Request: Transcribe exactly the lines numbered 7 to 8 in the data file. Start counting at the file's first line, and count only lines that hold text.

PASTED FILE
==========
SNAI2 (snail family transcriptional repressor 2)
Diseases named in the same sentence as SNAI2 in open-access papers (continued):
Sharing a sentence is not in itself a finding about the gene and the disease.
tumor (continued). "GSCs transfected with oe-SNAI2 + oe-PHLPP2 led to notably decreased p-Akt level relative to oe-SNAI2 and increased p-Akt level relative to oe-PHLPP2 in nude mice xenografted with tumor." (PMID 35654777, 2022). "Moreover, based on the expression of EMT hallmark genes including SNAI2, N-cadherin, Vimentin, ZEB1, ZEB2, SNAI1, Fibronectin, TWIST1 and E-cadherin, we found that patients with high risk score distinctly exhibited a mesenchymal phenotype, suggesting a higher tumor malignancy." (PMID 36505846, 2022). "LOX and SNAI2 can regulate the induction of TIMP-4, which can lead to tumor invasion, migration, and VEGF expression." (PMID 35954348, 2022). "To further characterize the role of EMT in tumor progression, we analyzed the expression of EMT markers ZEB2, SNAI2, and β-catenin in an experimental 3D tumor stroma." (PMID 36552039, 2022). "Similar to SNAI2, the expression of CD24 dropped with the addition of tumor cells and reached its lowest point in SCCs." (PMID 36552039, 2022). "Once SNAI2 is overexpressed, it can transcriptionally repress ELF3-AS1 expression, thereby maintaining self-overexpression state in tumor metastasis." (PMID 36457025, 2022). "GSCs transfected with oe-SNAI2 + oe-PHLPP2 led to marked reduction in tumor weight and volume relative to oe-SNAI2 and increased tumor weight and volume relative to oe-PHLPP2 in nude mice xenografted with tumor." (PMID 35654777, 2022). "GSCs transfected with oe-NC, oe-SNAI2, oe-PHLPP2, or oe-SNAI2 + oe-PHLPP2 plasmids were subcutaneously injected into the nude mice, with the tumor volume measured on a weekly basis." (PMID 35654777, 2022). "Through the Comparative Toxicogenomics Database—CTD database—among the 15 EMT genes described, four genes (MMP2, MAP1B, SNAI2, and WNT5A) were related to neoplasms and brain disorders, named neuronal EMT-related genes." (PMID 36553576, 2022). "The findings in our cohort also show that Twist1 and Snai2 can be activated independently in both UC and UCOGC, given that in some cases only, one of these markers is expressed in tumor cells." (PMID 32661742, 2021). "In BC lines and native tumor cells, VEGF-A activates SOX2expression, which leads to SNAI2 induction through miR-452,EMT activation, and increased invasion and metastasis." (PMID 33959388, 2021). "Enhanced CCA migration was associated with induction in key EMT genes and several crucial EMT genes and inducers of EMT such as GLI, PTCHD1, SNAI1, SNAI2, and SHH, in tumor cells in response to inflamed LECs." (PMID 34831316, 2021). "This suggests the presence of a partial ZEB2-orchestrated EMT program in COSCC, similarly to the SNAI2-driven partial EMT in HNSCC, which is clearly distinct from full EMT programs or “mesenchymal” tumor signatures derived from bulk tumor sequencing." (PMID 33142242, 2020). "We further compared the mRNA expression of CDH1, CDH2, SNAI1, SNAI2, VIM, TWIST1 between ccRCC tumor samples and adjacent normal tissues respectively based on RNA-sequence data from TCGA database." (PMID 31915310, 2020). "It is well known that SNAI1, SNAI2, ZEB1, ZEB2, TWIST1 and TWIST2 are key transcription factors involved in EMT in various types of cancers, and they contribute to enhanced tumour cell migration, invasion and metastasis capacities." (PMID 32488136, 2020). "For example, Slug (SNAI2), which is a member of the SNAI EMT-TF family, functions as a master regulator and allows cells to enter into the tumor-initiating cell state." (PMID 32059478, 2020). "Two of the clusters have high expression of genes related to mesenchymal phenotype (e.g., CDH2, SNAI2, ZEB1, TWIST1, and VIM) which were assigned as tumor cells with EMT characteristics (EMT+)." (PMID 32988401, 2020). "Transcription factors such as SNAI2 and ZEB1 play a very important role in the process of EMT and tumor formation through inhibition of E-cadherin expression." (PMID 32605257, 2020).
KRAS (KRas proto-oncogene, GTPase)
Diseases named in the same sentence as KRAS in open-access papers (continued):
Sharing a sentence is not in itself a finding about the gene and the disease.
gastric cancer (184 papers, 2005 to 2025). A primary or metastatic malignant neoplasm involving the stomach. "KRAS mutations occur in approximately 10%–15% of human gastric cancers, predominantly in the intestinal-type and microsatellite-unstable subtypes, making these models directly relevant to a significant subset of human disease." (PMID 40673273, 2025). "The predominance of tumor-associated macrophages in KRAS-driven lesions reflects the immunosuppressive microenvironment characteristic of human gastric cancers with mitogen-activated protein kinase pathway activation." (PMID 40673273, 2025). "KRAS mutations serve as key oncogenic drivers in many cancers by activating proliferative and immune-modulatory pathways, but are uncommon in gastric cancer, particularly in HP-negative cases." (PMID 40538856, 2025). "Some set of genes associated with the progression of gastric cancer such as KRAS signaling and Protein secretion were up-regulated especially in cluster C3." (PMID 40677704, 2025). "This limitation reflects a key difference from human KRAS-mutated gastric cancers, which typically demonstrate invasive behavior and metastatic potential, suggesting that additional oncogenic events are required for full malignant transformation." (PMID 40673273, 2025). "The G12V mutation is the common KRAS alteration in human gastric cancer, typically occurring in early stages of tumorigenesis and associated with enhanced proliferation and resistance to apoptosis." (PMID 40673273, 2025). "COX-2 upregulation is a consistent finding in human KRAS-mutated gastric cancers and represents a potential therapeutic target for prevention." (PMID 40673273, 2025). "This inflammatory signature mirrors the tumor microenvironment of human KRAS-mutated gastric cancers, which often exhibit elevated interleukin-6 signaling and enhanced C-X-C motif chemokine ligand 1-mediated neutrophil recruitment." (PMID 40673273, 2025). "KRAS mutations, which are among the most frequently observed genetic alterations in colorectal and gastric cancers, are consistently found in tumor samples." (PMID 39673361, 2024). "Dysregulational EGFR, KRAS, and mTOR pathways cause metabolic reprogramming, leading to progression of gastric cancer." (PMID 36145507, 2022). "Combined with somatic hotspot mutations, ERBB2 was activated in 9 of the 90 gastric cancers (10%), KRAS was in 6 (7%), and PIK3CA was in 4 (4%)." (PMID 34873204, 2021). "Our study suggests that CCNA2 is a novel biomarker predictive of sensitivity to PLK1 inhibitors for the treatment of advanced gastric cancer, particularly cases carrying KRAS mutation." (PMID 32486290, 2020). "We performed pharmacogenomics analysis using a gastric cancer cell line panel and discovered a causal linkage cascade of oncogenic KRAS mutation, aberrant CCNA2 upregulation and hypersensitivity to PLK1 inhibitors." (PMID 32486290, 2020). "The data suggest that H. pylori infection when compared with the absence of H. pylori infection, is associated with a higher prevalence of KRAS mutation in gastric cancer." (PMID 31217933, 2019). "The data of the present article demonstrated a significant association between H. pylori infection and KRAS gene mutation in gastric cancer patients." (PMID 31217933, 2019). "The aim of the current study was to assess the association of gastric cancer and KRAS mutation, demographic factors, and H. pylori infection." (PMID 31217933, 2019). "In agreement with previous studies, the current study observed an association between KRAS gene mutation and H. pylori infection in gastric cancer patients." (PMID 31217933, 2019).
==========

Sharing a sentence is not in itself a finding about the gene and the disease.
gastric cancer (184 papers, 2005 to 2025). A primary or metastatic malignant neoplasm involving the stomach. "KRAS mutations occur in approximately 10%–15% of human gastric cancers, predominantly in the intestinal-type and microsatellite-unstable subtypes, making these models directly relevant to a significant subset of human disease." (PMID 40673273, 2025). "The predominance of tumor-associated macrophages in KRAS-driven lesions reflects the immunosuppressive microenvironment characteristic of human gastric cancers with mitogen-activated protein kinase pathway activation." (PMID 40673273, 2025). "KRAS mutations serve as key oncogenic drivers in many cancers by activating proliferative and immune-modulatory pathways, but are uncommon in gastric cancer, particularly in HP-negative cases." (PMID 40538856, 2025). "Some set of genes associated with the progression of gastric cancer such as KRAS signaling and Protein secretion were up-regulated especially in cluster C3." (PMID 40677704, 2025). "This limitation reflects a key difference from human KRAS-mutated gastric cancers, which typically demonstrate invasive behavior and metastatic potential, suggesting that additional oncogenic events are required for full malignant transformation." (PMID 40673273, 2025). "The G12V mutation is the common KRAS alteration in human gastric cancer, typically occurring in early stages of tumorigenesis and associated with enhanced proliferation and resistance to apoptosis." (PMID 40673273, 2025). "COX-2 upregulation is a consistent finding in human KRAS-mutated gastric cancers and represents a potential therapeutic target for prevention." (PMID 40673273, 2025). "This inflammatory signature mirrors the tumor microenvironment of human KRAS-mutated gastric cancers, which often exhibit elevated interleukin-6 signaling and enhanced C-X-C motif chemokine ligand 1-mediated neutrophil recruitment." (PMID 40673273, 2025). "KRAS mutations, which are among the most frequently observed genetic alterations in colorectal and gastric cancers, are consistently found in tumor samples." (PMID 39673361, 2024). "Dysregulational EGFR, KRAS, and mTOR pathways cause metabolic reprogramming, leading to progression of gastric cancer." (PMID 36145507, 2022). "Combined with somatic hotspot mutations, ERBB2 was activated in 9 of the 90 gastric cancers (10%), KRAS was in 6 (7%), and PIK3CA was in 4 (4%)." (PMID 34873204, 2021). "Our study suggests that CCNA2 is a novel biomarker predictive of sensitivity to PLK1 inhibitors for the treatment of advanced gastric cancer, particularly cases carrying KRAS mutation." (PMID 32486290, 2020). "We performed pharmacogenomics analysis using a gastric cancer cell line panel and discovered a causal linkage cascade of oncogenic KRAS mutation, aberrant CCNA2 upregulation and hypersensitivity to PLK1 inhibitors." (PMID 32486290, 2020). "The data suggest that H. pylori infection when compared with the absence of H. pylori infection, is associated with a higher prevalence of KRAS mutation in gastric cancer." (PMID 31217933, 2019). "The data of the present article demonstrated a significant association between H. pylori infection and KRAS gene mutation in gastric cancer patients." (PMID 31217933, 2019). "The aim of the current study was to assess the association of gastric cancer and KRAS mutation, demographic factors, and H. pylori infection." (PMID 31217933, 2019). "In agreement with previous studies, the current study observed an association between KRAS gene mutation and H. pylori infection in gastric cancer patients." (PMID 31217933, 2019).